Wall Chess

A wall mounted chessboard to play against a remote opponent

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So, I got this idea...
A chessboard that you'd mount on the wall. Like a knick-knack shelf, but the figurines are chess pieces.
Instead of just looking pretty, you would actually play chess against a remote opponent via WiFi.

I've seen people using industrial robots to do this, or robot arm kits. However, they're always on a table, I want mine to be on the wall.

Originally, I thought it would be basically like a 3D printer, but since we won't need sub-milimeter accuracy, we should be able to simplify it.

Chess resources

  • Visualization

    Hari Wiguna01/02/2017 at 05:20 0 comments

    The final project will be made of translucent plastic to accommodate LED backlighting. However, I decided to invest a little time to build a foam core model. It has really helped me judge the right aesthetic size proportions.

    Note how shallow the knick-knack shelves are. This is important so the shelves would not obscure the chess men when viewing the board from above or below.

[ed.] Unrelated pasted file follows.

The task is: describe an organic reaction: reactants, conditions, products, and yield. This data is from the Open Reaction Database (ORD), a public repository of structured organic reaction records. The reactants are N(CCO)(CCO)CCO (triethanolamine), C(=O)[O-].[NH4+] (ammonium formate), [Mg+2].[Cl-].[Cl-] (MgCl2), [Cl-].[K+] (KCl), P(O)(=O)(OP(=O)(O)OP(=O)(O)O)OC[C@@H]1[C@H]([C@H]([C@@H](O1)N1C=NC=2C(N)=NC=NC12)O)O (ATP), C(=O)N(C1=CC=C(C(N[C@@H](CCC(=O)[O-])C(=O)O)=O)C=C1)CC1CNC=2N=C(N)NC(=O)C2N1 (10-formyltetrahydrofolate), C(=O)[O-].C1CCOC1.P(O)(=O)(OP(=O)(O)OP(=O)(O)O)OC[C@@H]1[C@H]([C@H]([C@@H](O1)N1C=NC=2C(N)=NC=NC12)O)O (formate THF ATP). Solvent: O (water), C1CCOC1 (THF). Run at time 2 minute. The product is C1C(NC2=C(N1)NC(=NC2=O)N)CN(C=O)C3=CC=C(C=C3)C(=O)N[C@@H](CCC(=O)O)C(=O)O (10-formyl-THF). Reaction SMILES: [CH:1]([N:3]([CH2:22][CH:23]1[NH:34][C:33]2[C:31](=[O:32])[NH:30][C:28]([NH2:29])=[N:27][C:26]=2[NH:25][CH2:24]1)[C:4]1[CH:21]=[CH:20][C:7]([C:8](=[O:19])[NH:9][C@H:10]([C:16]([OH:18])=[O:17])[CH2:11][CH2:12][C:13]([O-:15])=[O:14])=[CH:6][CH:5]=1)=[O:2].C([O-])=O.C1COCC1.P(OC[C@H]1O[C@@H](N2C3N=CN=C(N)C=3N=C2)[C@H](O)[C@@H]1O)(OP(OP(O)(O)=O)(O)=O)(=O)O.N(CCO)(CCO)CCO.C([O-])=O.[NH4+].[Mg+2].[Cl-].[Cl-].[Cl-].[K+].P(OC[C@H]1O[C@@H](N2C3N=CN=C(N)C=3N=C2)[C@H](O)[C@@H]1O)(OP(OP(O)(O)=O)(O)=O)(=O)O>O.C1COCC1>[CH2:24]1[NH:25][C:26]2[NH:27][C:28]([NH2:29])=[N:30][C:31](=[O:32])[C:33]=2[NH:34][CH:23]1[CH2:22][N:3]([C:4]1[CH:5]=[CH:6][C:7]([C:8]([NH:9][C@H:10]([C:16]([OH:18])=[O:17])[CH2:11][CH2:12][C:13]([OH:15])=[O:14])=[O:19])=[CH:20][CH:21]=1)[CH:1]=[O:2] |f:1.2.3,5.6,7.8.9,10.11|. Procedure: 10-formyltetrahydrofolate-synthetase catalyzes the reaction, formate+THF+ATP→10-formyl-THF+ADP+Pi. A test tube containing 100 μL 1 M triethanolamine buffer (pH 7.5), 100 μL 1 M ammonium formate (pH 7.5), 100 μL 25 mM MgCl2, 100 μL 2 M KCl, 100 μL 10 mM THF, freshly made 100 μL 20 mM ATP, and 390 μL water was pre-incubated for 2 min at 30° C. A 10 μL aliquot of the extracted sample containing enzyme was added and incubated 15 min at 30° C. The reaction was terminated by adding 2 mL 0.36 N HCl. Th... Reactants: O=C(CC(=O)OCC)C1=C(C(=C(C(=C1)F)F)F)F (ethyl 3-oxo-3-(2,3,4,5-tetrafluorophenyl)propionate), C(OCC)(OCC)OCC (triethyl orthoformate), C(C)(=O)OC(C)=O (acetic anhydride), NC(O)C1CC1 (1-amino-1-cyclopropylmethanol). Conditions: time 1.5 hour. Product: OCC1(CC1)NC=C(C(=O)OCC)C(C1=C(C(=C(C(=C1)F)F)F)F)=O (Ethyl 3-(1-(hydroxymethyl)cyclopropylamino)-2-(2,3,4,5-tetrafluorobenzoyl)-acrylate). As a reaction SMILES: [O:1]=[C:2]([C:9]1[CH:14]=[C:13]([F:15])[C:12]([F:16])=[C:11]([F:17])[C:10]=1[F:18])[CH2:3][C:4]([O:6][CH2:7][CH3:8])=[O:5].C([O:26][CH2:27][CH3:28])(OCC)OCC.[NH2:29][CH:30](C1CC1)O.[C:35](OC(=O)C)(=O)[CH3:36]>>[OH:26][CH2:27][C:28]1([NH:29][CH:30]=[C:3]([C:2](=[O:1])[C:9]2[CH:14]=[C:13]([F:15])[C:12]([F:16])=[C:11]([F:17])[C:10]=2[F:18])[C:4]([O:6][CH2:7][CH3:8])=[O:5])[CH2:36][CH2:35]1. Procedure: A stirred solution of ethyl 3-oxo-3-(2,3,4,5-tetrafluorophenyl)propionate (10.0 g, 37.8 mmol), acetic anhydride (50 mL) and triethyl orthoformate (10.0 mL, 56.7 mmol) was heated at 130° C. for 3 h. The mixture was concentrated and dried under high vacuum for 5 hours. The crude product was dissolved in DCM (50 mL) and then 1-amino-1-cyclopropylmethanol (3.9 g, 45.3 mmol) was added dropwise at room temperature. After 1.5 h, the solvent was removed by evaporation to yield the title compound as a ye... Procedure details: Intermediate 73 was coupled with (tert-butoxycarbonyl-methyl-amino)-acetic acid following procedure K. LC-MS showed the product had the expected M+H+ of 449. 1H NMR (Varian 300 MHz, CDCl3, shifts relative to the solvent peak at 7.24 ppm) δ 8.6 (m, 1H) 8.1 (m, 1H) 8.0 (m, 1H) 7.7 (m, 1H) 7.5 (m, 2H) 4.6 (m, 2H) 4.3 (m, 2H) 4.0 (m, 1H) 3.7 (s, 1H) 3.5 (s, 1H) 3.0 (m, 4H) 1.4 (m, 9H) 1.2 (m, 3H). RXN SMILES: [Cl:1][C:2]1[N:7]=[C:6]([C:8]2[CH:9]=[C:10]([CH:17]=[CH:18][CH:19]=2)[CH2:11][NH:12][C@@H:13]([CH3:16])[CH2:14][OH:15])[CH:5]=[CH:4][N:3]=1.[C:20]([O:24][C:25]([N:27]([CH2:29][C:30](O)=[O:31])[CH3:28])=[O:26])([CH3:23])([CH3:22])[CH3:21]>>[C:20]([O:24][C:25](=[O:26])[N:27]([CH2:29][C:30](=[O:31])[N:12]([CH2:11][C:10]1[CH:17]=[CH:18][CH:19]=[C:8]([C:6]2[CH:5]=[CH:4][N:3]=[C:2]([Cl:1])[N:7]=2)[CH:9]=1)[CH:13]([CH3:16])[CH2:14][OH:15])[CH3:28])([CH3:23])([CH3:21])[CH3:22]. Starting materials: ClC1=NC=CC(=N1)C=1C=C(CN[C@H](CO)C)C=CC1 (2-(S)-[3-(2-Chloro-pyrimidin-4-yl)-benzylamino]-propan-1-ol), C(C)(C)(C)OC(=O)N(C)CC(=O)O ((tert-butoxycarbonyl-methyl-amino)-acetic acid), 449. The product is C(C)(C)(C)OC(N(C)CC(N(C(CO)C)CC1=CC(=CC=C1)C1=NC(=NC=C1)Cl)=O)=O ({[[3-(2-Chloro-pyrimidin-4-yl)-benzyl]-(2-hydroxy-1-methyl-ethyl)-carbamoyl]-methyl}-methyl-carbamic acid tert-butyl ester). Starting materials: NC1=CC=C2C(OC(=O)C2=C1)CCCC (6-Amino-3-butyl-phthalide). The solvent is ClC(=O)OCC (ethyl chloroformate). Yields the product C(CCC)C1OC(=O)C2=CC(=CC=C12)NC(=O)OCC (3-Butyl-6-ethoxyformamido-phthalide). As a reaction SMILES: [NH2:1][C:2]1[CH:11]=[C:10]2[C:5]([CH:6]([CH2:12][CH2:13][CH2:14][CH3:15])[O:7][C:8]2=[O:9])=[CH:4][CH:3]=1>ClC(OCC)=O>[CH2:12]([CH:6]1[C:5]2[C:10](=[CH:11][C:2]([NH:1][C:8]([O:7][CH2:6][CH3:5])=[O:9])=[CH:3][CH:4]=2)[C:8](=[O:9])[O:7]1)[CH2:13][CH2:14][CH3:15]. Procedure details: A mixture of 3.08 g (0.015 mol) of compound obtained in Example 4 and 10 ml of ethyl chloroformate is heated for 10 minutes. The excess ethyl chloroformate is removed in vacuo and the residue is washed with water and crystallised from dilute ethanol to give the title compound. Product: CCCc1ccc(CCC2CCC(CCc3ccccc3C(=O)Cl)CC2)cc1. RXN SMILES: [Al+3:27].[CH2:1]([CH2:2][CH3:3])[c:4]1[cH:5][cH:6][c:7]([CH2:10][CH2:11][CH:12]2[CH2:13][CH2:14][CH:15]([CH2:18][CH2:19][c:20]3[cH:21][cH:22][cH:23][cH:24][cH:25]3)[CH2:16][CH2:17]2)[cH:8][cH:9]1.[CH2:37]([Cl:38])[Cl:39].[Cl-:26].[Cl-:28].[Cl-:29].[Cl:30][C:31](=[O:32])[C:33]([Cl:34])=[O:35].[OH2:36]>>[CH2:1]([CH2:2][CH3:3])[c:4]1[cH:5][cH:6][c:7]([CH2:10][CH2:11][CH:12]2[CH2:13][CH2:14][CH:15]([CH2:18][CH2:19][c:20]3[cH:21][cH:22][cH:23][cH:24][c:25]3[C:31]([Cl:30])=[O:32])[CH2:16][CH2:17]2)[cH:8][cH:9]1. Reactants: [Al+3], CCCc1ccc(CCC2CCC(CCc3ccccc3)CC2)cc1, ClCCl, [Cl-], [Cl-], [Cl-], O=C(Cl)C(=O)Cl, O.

• String Theory

    Hari Wiguna07/18/2016 at 08:46 0 comments

    Scott, suggested that maybe strings would be simpler than rack/pinion and threaded rods. I'm considering all options. Thanks Scott!

    I have not figure out how to apply the string and pulley concept to pick up and move the chess pieces. I thought I could use threaded rod to skewer a case that holds each chessmen, but then I realized that to actually pull it off the shelf, I need yet another mechanism to slide the box in the Z direction. Grr!

    Scott's video:

  • First Draft

    Hari Wiguna07/18/2016 at 04:26 0 comments

    Originally, I thought it would be exactly like a 3D printer with a pincher instead of hot end, but since we won't need sub-milimeter accuracy, we should be able to simplify it.

    Here's my first draft. Motors would be cheap $5 geared stepper motors from China. Driven via some h-bridge mosfet by an ESP8266.

    X axis is a rack and pinion with static rack on the top of the shelf, Y is the usual threaded rod, and Z is another rack-pinion to "scoop up" the chess piece.

    What do you think?

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Gabriel Hendricks wrote 07/21/2016 at 21:24 point

Good idea

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